A Washington Post article on the ethics-reform bill passed by the House of Representatives buried a crucial fact: The bill had provoked widespread criticism from Democrats and government watchdog groups. In addition, the article noted that eight Democrats crossed party lines and voted for the bill, but did not similarly note that more than twice as many Republicans crossed party lines to vote against it. Other major print outlets similarly omitted crucial context regarding the House bill.
NPR's Andrea Seabrook reported that one of Democrats' "big problems right now" is "convincing voters that the so-called 'culture of corruption' is a Republican thing." According to Seabrook, "there's a growing list of ethics allegations against Democrats in Congress," and as examples, she noted: "Senate Minority Leader Harry Reid [D-NV], Michigan Senator Debbie Stabenow, and others took campaign contributions from Indian tribes that were associated with [disgraced former lobbyist] Jack Abramoff." In fact, neither Reid nor Stabenow are facing allegations of ethical misconduct regarding Abramoff contributions, and the mere receipt of contributions from Abramoff clients is not an indication of corruption.
Major media outlets have largely ignored reports by The Boston Globe's Charles Savage documenting President Bush's apparent willingness to disregard congressional authority through the use of "signing statements" asserting "that he has the power to set aside any statute passed by Congress when it conflicts with his interpretation of the Constitution." The media have also ignored the response by Democrats to Savage's reports.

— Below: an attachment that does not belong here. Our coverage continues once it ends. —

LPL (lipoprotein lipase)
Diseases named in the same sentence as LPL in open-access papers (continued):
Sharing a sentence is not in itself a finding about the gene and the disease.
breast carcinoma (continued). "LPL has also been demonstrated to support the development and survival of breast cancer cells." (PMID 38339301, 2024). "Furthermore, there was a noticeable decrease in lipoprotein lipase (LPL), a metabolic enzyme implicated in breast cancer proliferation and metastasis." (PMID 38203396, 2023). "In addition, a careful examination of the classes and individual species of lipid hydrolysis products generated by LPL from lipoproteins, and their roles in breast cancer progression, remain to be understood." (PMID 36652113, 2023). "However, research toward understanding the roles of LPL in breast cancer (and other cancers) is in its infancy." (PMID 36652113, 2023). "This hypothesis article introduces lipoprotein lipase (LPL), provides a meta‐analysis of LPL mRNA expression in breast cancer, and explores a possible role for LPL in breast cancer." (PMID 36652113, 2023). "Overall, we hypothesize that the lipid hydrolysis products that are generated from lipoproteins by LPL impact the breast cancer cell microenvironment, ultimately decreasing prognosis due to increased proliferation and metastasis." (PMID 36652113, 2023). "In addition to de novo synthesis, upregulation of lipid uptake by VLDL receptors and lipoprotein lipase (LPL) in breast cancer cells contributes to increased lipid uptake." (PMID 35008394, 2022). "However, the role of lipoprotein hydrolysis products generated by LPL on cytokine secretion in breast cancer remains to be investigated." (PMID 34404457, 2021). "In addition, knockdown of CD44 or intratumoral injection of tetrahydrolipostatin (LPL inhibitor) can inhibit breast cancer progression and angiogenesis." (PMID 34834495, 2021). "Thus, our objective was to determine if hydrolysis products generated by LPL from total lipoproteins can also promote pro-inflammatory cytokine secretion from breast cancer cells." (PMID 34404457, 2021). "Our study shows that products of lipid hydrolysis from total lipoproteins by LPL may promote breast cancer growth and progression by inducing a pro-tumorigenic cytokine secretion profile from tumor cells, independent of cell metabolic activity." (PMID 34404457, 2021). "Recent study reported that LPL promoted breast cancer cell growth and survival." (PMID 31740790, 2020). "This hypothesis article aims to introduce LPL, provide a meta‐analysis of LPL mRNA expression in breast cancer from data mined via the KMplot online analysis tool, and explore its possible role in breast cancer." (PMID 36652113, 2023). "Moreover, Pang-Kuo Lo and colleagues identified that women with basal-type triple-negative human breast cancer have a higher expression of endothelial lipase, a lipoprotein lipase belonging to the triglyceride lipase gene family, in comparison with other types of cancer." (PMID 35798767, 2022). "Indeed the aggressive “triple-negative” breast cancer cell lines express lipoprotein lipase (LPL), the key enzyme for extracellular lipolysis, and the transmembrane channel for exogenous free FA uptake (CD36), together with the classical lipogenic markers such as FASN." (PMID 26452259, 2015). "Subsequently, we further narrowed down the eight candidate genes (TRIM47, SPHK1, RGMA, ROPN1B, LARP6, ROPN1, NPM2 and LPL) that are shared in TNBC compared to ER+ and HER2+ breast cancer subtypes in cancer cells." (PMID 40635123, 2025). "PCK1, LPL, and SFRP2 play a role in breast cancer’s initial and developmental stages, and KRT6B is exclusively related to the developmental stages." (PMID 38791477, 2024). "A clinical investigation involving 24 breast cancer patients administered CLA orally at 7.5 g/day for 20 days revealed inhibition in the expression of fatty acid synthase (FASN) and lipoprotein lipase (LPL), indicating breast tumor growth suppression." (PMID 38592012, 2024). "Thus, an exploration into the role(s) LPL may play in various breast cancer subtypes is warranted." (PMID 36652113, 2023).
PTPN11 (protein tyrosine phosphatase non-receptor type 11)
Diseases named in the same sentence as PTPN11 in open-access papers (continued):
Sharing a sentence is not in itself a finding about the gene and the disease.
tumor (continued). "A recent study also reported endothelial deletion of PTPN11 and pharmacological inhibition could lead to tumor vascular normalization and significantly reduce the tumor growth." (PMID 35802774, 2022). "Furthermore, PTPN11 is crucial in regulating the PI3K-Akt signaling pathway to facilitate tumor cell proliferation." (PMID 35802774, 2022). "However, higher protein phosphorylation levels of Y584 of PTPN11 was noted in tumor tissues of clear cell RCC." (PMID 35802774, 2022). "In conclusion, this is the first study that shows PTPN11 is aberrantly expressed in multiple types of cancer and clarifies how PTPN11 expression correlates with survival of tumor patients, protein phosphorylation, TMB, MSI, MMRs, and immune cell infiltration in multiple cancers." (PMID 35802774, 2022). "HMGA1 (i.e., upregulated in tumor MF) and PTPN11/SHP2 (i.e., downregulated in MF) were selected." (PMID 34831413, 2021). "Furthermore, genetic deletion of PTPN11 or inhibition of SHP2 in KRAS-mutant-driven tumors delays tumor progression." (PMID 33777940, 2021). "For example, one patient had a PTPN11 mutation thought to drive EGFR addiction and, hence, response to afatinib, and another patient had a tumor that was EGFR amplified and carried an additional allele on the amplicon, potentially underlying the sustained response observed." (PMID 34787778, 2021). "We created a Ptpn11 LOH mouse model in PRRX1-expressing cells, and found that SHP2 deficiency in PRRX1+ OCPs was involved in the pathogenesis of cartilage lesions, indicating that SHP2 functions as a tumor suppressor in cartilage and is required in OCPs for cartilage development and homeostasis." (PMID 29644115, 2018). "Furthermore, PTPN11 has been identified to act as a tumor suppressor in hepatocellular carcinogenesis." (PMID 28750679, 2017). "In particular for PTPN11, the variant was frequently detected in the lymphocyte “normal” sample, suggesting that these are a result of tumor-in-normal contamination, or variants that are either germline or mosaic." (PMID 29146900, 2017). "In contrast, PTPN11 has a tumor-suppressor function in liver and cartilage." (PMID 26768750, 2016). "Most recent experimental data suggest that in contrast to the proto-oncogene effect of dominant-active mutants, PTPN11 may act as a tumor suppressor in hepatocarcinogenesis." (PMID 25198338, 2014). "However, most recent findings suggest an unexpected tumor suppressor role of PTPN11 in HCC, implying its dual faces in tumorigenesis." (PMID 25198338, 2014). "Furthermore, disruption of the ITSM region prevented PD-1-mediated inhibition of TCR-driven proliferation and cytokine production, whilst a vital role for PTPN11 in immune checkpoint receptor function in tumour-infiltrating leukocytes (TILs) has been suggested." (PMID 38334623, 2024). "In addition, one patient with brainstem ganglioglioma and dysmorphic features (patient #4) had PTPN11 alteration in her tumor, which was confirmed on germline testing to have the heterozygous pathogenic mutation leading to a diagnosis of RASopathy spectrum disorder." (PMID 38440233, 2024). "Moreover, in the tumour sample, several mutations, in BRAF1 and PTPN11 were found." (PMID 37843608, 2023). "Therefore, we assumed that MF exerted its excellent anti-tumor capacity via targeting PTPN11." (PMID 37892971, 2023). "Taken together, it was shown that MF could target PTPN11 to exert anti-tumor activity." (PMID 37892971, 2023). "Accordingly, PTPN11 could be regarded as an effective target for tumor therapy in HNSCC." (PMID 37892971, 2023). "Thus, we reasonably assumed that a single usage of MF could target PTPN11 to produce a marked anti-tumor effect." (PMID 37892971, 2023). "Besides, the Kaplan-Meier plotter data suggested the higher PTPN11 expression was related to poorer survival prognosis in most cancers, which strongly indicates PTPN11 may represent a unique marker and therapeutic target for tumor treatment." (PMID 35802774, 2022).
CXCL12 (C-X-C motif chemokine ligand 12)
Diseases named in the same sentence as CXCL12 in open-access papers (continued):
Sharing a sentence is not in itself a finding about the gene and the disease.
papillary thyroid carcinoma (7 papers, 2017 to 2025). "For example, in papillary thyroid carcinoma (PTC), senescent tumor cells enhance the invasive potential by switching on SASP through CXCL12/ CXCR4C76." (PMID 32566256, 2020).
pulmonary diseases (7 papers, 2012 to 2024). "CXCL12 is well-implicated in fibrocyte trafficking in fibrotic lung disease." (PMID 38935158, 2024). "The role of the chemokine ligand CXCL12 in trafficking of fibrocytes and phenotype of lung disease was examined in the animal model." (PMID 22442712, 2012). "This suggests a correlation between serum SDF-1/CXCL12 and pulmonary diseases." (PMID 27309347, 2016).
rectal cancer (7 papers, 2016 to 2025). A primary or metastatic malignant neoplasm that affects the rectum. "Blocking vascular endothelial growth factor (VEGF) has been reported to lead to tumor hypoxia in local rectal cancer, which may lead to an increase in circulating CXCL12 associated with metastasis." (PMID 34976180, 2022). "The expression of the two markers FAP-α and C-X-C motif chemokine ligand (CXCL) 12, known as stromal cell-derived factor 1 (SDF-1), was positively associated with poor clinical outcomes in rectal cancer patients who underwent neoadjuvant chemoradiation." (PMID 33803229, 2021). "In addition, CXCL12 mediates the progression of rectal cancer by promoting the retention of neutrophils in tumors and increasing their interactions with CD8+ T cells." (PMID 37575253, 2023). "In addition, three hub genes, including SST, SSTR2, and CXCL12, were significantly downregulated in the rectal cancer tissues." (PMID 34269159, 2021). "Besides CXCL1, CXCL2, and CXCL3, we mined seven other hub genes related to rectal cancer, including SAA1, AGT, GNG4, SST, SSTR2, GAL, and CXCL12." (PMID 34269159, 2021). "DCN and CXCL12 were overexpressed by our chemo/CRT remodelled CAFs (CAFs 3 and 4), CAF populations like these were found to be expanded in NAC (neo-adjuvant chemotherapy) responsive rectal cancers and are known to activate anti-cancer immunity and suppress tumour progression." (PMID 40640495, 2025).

On The O'Reilly Factor, nationally syndicated radio host Laura Ingraham claimed the "supposed mainstream media" are "making the same bet that [Sen.] Ted Kennedy [D-MA] is making" by supporting a path to citizenship for illegal immigrants. Ingraham maintained that just as Kennedy supports granting a path to citizenship because it will "redound to the Democrats' benefit," presumably through votes, the media -- which she claimed "tilts to the left" -- support citizenship because it will bring "new viewers, new listeners, new customers to the more liberal viewpoint" to which the media purportedly cater.
Loading the player leg...
On the same edition of his radio show in which he misidentified the energy secretary, Bill O'Reilly proposed a "bill" to deport to Canada "high school kids in this country [who] couldn't pass a civics test," because they "don't know what the House of Representatives is; they don't know what the judicial branch is."
CNN's Dana Bash falsely claimed that a controversial provision inserted into an emergency spending bill by Mississippi Republican Sens. Trent Lott and Thad Cochran would fund a rail line that Lott and Cochran "want to be built." In fact, the $700 million appropriation would fund the senators' efforts to move the existing CSX freight line despite the fact that, following Hurricane Katrina, CSX rebuilt the line at a cost of between $250 million and $300 million.
An April 19 New York Times article and an April 19 Associated Press article noted that the federally chartered home mortgage company known as Freddie Mac had agreed to pay a record $3.8 million to the Federal Election Commission (FEC) to settle allegations that it violated federal election law by using company resources to host fundraisers for members of Congress, illegally funneling employee contributions to federal candidates, and making an illegal $150,000 contribution to the Republican Governors Association. But the articles did not disclose that the vast majority of the the illegal fundraisers hosted by Freddie Mac benefited Republican lawmakers.